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  • Writer's pictureSuwen Chen

Miron Avidan, Post-doctoral Research Fellow, University of St. Gallen

“Since academia is taking up a lot of my time, pursuing any kind of impact must go hand-in-hand with keeping my emotional well-being in check. I find that engaging with my close professional surroundings often allows me to achieve at least some level of impact while also increasing my sense of satisfaction.”

Miron Avidan is a post-doctoral researcher at the University of St. Gallen (HSG), working with Prof. Judith Walls in the Institute for Economy and the Environment (IWÖ). His research interests encompass sustainability metrics, corporate disclosure and governance, and corporate water management.

Starting with your local community

As a junior scholar, Miron finds it important to have an impact within his own academic community, and having impact starts by building such a community. When he joined St. Gallen, Miron missed engaging through seminars with top scholars. “One of the first things I did after joining HSG was to establish the brown bag sustainability research community,” he explained “once a month, we host a top scholar in our field for an interactive discussion about their research. Before the pandemic, such events were actually quite rare around here. COVID made it easier to meet online, and we are leveraging the situation quite well.”

Miron aspires to make the seminars as engaging as possible, for example, by encouraging speakers to talk about their working papers and seek out feedback. Miron reflected: “One of the main challenges for me coming with a Ph.D. from North America is that the organizational culture was different there. Through the brown bag series, I am trying to straddle both cultures while creating a collaborative and dynamic working group. To me, it is crucial to be able to discuss my work with someone on an ongoing basis.”

Miron had also been one of the founding members of the HSG Impact Scholar Community. Launched in July 2021, it was designed to “bring sustainability scholars from all over HSG under the same roof”, and to support one another through online platforms such as Discourse, LinkedIn, and Miro. It is different from other impact scholar communities of larger scale and scope as it is specifically targeted at the German-speaking areas of Switzerland, where they have a better understanding of their own contextualized challenges and opportunities. The community may expand by engaging with neighboring institutions such as the University of Zürich and ETH Zürich.

Engagement outside the office

Alongside building a supportive professional community, Miron mentioned other types of engagement such as writing an article for the local magazine about supply chain management, volunteering to talk to student organizations and high school students about the future of sustainability, and helping with private sustainability disclosure initiatives taking place in Switzerland. “I may not solve climate change and save the planet, but I’m doing my best on a small scale.” He said. “You can’t just stay in your office all day long anyway.”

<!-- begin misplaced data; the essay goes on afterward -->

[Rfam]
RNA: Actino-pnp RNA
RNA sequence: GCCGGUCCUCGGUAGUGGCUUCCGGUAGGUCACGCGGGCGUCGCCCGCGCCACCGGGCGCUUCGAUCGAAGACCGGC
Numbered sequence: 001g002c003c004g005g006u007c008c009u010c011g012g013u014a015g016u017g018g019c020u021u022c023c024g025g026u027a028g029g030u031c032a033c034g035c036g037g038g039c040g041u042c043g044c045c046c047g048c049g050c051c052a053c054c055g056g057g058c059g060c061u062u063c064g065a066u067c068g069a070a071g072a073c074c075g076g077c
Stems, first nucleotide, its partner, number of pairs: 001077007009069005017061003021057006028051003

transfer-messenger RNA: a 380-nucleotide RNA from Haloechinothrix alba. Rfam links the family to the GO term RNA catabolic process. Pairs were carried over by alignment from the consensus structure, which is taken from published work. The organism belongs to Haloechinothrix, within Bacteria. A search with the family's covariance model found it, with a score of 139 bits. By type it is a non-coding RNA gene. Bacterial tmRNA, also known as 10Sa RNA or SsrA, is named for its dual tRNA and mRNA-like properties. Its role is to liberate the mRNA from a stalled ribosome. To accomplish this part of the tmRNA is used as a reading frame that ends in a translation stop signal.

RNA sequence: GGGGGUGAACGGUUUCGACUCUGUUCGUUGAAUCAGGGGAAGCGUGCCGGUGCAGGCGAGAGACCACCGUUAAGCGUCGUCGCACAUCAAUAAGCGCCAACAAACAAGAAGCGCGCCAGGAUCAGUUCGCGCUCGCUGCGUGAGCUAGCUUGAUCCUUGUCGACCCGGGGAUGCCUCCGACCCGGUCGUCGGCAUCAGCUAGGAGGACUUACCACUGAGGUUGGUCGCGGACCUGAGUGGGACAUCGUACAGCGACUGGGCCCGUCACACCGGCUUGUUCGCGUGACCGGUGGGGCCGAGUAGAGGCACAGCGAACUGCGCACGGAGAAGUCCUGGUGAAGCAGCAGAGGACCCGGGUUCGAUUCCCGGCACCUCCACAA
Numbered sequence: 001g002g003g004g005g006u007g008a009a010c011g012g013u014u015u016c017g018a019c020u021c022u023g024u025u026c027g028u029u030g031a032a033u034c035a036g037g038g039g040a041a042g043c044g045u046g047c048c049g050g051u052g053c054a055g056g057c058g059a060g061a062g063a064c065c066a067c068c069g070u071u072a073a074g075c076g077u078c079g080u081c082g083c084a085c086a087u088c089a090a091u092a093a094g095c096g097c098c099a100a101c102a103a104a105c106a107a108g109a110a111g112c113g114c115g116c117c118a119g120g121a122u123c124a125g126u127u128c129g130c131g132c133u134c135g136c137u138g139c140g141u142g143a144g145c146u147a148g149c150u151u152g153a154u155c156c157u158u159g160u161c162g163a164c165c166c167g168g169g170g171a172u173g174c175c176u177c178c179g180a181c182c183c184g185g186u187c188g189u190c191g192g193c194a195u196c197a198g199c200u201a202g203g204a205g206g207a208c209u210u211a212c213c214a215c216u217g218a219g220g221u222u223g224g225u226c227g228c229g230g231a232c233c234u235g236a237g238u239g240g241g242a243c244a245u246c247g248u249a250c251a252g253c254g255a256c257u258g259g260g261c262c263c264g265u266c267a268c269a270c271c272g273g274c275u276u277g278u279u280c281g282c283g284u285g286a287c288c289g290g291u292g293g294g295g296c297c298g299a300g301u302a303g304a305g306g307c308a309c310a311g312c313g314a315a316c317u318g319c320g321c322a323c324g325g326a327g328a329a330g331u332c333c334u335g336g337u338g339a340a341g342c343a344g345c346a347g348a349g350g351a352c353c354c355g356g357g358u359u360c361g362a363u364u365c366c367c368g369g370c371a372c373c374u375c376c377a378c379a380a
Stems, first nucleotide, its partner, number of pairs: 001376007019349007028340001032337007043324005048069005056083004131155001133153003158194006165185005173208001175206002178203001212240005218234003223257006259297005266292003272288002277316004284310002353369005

Advice for early-career scholars

Miron shared some advice for junior scholars and Ph.D. students who want to have an impact through their research and academic work:

  • ­Consider a post-doc position so you can have more time to decide your impact route. “Don’t get pushed to start your tenure clock if you don’t feel ready.” Miron shared his experience, “The post-doc period was very helpful because it gave me more time to figure out what it is that I really wanted to focus on, and what is my ideal balance between research, teaching, service, and impact…It’s important for Ph.D. students to realize that they can take more time to figure things out .”

  • ­Expose yourself to more than one culture so you can get a broader perspective of what impact means in different places and be more creative in generating your own impact. When it comes to impact, there is no one-size-fits-all or single right way. “Gaining experience from three different regions of the world – North America, Europe, and Israel (my home country) – has given me a very rich perspective. Different places have different norms, expectations, and evaluation schemes, so it’s important to realize there is more than one way to do things and make an impact. There are many opportunities and career models out there if you’re willing to explore a bit.” Miron added, “part of what makes our profession interesting is that we can “sell” ourselves slightly differently to different audiences, so we shouldn’t shy away from that.”

Inspired by Miron’s story and want to share yours with the Impact Scholar Community? If you would like to be featured, write to Wren (

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